(12) Payments under a contract that provide for payments at set intervals or after completion of the contract period are not lump sum payments. The payments are subject to regular income counting rules. Retroactive payments from SSI and SSA reimbursements of Medicare premiums are not lump sum payments.

(13) The eligibility agency may not count as income educational loans, grants, and scholarships received from Title IV programs of the Higher Education Act or from Bureau of Indian Affairs educational programs, and may not count any other grants, scholarships, fellowships, or gifts that a client uses to pay for education. The eligibility agency shall count as income, in the month that the client receives them, any amount of grants, scholarships, fellowships, or gifts that the client uses to pay for non-educational expenses. Allowable educational expenses include:

(a) tuition;

(b) fees;

(c) books;

(d) equipment;

(e) special clothing needed for classes;

(f) travel to and from school at a rate of 21 cents a mile, unless the grant identifies a larger amount; and

(g) child care necessary for school attendance.

(14) The eligibility agency may not count as income, payments from a qualified long-term care insurance partnership plan as defined in 42 U.S.C. 1396 p(b)(1)(C)(iii), paid directly to a long-term care provider or collected by the Office of Recovery Services as a third-party liability source.

(15) Except for an individual eligible for the Medicaid Work Incentive (MWI) program, the following provisions apply to non-institutional medical assistance:

(a) For aged, blind and disabled Medicaid, the eligibility agency may not count income of a spouse or a parent to determine Medicaid eligibility of a person who receives SSI or meets 1619(b) criteria. SSI recipients and 1619(b) status individuals who meet all other Medicaid eligibility factors are eligible for Medicaid without spending down.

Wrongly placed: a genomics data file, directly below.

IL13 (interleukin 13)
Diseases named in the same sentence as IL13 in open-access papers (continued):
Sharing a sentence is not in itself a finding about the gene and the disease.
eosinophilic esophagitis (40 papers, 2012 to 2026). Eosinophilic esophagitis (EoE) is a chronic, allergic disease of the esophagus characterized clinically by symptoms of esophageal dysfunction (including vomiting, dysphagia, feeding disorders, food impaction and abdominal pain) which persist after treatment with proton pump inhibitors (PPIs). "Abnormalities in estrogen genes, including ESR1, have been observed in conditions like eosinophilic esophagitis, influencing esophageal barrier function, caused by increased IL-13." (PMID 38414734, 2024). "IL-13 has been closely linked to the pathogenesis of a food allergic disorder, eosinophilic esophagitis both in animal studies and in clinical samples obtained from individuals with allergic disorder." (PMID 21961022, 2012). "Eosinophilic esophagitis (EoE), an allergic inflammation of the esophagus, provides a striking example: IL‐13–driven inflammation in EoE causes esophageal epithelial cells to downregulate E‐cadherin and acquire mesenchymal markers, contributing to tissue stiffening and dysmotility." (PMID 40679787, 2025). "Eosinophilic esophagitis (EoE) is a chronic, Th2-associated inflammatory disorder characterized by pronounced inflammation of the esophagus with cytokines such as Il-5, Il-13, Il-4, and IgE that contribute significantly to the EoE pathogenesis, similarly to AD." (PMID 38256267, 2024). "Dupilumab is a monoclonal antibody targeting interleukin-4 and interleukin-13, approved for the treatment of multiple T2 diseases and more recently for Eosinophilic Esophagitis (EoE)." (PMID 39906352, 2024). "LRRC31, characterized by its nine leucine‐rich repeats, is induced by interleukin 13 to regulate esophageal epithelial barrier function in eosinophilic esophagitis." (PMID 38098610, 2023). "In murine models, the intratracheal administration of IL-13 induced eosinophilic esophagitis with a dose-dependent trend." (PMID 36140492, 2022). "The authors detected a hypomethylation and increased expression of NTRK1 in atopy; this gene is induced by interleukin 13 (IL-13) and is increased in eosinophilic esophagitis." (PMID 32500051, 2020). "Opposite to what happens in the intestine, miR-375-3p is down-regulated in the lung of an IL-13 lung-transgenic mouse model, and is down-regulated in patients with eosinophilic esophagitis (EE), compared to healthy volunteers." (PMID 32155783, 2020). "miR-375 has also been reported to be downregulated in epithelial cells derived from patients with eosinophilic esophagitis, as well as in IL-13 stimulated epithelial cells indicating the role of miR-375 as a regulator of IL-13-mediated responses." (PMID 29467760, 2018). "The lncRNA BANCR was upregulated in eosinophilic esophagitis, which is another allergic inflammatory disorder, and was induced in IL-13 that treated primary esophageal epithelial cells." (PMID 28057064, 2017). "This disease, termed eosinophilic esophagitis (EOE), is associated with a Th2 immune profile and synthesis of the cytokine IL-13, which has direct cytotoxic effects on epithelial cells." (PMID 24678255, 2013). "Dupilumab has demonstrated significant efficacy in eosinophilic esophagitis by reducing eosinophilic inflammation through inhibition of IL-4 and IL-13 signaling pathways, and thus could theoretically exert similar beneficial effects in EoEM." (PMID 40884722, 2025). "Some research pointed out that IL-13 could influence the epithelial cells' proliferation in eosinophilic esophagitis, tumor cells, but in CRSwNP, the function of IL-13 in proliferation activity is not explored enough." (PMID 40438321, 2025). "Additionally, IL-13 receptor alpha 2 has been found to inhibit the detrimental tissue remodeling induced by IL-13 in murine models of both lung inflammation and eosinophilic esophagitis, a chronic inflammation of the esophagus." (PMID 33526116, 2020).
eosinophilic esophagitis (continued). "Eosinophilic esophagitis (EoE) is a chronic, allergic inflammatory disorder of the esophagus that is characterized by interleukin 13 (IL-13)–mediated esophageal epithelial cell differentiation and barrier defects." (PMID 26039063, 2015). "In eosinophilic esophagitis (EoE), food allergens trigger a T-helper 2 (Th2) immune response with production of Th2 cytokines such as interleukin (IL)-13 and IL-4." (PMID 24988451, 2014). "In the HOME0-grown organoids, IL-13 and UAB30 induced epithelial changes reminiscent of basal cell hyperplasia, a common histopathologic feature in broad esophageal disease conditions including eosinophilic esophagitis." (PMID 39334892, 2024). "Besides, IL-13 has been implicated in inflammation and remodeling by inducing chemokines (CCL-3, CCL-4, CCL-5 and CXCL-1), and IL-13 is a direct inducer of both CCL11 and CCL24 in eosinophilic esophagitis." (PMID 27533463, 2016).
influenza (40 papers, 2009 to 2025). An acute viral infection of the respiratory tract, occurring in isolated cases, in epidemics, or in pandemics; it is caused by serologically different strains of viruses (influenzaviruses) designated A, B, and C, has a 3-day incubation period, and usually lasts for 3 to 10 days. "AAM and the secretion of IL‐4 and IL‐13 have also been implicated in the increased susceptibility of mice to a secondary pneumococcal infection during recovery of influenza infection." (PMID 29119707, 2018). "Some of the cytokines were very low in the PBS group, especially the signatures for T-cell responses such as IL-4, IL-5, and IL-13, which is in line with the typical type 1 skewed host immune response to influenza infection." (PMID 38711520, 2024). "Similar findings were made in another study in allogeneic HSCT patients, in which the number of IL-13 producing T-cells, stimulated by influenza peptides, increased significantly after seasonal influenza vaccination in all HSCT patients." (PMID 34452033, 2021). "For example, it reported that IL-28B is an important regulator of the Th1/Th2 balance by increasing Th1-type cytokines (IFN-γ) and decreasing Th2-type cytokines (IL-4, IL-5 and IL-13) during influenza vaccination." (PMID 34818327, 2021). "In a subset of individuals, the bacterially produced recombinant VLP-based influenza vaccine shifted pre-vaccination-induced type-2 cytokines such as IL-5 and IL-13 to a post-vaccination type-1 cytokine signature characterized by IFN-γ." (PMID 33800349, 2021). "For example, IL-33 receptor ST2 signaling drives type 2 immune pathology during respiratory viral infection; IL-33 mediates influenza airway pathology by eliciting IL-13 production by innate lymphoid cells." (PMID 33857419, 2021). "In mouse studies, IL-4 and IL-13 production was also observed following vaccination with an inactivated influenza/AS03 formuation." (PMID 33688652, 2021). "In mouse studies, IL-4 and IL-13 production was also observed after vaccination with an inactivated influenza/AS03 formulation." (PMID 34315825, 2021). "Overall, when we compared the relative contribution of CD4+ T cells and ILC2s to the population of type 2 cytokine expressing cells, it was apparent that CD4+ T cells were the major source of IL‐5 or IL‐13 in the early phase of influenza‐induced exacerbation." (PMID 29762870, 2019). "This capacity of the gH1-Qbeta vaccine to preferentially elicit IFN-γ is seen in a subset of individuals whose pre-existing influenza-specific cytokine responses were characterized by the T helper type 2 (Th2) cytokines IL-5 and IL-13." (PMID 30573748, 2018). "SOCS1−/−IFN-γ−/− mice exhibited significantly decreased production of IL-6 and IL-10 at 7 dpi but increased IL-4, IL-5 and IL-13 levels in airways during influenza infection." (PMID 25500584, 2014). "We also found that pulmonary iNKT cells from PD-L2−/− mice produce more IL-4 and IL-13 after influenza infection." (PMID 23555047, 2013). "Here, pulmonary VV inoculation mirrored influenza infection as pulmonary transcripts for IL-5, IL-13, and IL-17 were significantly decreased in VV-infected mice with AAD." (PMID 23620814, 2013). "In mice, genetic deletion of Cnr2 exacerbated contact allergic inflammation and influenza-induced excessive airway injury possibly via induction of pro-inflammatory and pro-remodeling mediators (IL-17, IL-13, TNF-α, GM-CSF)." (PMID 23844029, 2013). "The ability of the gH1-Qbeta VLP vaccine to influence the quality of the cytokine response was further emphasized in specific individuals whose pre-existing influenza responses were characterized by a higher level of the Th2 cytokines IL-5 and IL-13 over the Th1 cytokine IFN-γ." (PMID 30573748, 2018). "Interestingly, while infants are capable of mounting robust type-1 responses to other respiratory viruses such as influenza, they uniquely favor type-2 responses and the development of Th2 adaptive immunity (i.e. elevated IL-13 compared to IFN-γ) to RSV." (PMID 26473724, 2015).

(b) If an ineligible spouse of an aged, blind or disabled person has more income after deductions than the allocation for a spouse, the eligibility agency shall deem the spouse's income to the aged, blind or disabled spouse to determine eligibility.

(c) The eligibility agency shall determine household size and whose income counts for aged, blind and disabled Medicaid as described below.

(i) If only one spouse is aged, blind or disabled:

(A) The eligibility agency shall deem income of the ineligible spouse to the eligible spouse when that income exceeds the allocation for a spouse. The eligibility agency shall compare the combined income to 100% of the federal poverty guideline for a two-person household. If the combined income exceeds that amount, the eligibility agency shall compare the combined income, after allowable deductions, to the BMS for two to calculate the spenddown.

(B) If the ineligible spouse's income does not exceed the allocation for a spouse, the eligibility agency may not count the ineligible spouse's income and may not include the ineligible spouse in the household size. Only the eligible spouse's income is compared to 100% of the federal poverty guideline for one. If the income exceeds that amount, it is compared, after allowable deductions, to the BMS for one to calculate the spenddown.

(ii) If both spouses are either aged, blind or disabled, the eligibility agency shall combine the income of both spouses and compare to 100% of the federal poverty guideline for a two-person household. SSI income is not counted.

(A) If the combined income exceeds that amount and one spouse receives SSI, the eligibility agency may only compare the income of the non-SSI spouse, after allowable deductions, to the BMS for a one-person household to calculate the spend down.

(B) If neither spouse receives SSI and their combined income exceeds 100% of the federal poverty guideline, the eligibility agency shall compare the income of both spouses, after allowable deductions, to the BMS for a two-person household to calculate the spenddown.